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Nix v. Whiteside

Whiteside's Crime And Defense

The crime occurred on 8 February 1977 in Iowa, when Whiteside and two friends stopped by Calvin Love's residence to purchase marijuana. When they arrived, Love was sleeping and an argument between Whiteside and Love broke out over the marijuana. Throughout the course of the argument, Love asked his girlfriend to get his "piece" or gun and began reaching under his pillow at another point. Whiteside saw Love reaching under the pillow and fatally stabbed him.

Confronted with murder charges, Whiteside objected to his first appointed lawyer, because he had been a prosecutor. Gary L. Robinson was assigned to defend Whiteside and questioned him about the incident. Whiteside said that he stabbed Love because he saw him, "pulling a pistol from underneath the pillow on the bed." However, when Robinson questioned this statement, Whiteside admitted that he had not actually seen a gun, but that he was sure Love was retrieving a pistol when he was slain. Despite Whiteside's insistence that Love had a gun, no police evidence supported his claim. The police searched Love's apartment after the murder, but found no gun. Furthermore, Robinson learned from interviewing Whiteside's companions who accompanied him that they had not seen a gun either.

Therefore, Robinson advised Whiteside not to testify that he had actually seen a gun, because he could make a self-defense argument based solely on the reasonable belief that Love was getting a gun. Although Whiteside repeatedly said he had not seen a gun, about a week before his trial he told Robinson that he had seen Love holding a "metallic" object. Robinson questioned the statement and Whiteside replied that "in Howard Cook's case there was a gun" and said "If I don't say I saw a gun, I'm dead." Robinson once again assured him that seeing a gun was not necessary for his defense and warned him that giving a false statement constituted perjury. Robinson also informed Whiteside that he would withdraw from the case if he insisted on giving false testimony.

At the trial, Whiteside testified that he knew Love had a gun, which he was trying to get at the time of the stabbing, and that he stabbed Love quickly in self-defense. During cross examination, Whiteside conceded that he had not seen a gun, however. But Robinson presented evidence to demonstrate Whiteside had strong reason to believe Love had a gun and was getting it at the time of the stabbing. Robinson argued that Love carried a sawed-off shotgun at other times, that the police search of Love's place may not have been thorough enough, and that Love's family removed all of his belongings immediately after the police search.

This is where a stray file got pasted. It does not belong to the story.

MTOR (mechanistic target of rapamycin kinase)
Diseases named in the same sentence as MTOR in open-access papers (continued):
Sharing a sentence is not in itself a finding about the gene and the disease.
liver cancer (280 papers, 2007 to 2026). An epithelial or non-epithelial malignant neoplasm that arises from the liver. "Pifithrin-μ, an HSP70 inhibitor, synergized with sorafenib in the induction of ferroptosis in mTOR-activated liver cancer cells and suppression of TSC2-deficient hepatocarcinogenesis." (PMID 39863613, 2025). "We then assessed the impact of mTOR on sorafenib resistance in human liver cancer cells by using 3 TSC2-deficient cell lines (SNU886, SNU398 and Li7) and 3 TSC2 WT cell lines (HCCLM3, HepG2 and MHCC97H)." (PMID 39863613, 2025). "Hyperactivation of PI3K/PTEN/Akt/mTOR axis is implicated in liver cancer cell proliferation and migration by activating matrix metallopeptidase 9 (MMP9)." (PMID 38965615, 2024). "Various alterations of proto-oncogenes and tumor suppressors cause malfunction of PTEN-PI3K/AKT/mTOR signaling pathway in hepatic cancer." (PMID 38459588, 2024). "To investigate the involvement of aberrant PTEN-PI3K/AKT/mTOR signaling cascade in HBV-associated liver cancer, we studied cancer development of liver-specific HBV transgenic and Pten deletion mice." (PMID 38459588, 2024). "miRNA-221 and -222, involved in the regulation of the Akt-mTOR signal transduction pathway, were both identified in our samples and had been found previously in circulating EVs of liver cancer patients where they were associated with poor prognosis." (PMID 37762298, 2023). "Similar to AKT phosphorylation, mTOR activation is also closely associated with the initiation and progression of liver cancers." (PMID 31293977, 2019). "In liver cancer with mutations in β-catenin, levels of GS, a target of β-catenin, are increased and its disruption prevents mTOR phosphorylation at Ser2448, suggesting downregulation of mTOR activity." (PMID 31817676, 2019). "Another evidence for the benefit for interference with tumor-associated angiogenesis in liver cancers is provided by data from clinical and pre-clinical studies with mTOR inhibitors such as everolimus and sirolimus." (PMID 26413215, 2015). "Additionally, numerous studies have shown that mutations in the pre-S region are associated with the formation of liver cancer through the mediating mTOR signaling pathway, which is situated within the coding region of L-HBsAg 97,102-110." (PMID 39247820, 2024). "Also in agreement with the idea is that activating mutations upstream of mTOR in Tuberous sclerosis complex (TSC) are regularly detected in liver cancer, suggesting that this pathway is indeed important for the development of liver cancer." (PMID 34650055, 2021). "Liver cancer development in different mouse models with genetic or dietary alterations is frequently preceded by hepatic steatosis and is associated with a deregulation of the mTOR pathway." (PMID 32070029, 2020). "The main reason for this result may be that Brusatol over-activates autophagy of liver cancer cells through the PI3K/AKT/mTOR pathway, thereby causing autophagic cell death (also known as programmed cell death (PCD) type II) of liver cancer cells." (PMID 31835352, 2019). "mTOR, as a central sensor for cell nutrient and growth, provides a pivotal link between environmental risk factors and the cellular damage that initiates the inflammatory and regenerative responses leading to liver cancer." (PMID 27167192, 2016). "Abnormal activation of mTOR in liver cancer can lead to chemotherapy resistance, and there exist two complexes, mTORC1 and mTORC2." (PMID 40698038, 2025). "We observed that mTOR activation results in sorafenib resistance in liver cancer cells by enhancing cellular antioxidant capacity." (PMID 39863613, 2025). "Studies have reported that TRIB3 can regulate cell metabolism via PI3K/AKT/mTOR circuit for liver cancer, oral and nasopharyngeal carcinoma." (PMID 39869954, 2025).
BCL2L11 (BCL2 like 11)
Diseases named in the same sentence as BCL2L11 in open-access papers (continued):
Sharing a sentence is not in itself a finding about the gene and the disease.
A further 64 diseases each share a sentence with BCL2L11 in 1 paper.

Nonetheless, a jury convicted Whiteside of second-degree murder, so Whiteside filed a motion for a new trial, arguing that Robinson prevented him from having a fair trial because he warned him not to say he saw a gun or something "metallic." The trial court heard statements by both Whiteside and Robinson and decided to deny Whiteside a new trial, holding that the facts of the case corresponded to Robinson's account. The Supreme Court of Iowa upheld Whiteside's conviction, noting that the right to effective counsel did not mean the right to an attorney who would assist in presenting perjured testimony.

Whiteside did not give up, however, and filed for a writ of habeas corpus--a legal document granting relief from improper imprisonment--from the U.S. District Court for the Southern District of Iowa. The district court denied Whiteside the writ, agreeing with the trial court that the accused have no right to present a perjured defense. However, the U.S. Court of Appeals for the Eighth Circuit reversed the district court's decision, granting Whiteside a writ of habeas corpus. Though court of appeals agreed with the other courts that Robinson had strong reason to believe Whiteside would commit perjury and that Whiteside has no constitutional right to give false testimony, it argued that since Robinson threatened to inform the court of Whiteside's intention to commit perjury and withdraw his services, he failed to preserve the confidence of his client. The court of appeals felt that by having intent to testify falsely, Whiteside did not forfeit his right to effective counsel.

Additional topics

Law Library - American Law and Legal InformationNotable Trials and Court Cases - 1981 to 1988Nix v. Whiteside - Significance, Overview, Whiteside's Crime And Defense, A Unanimous Decision, Federal District Court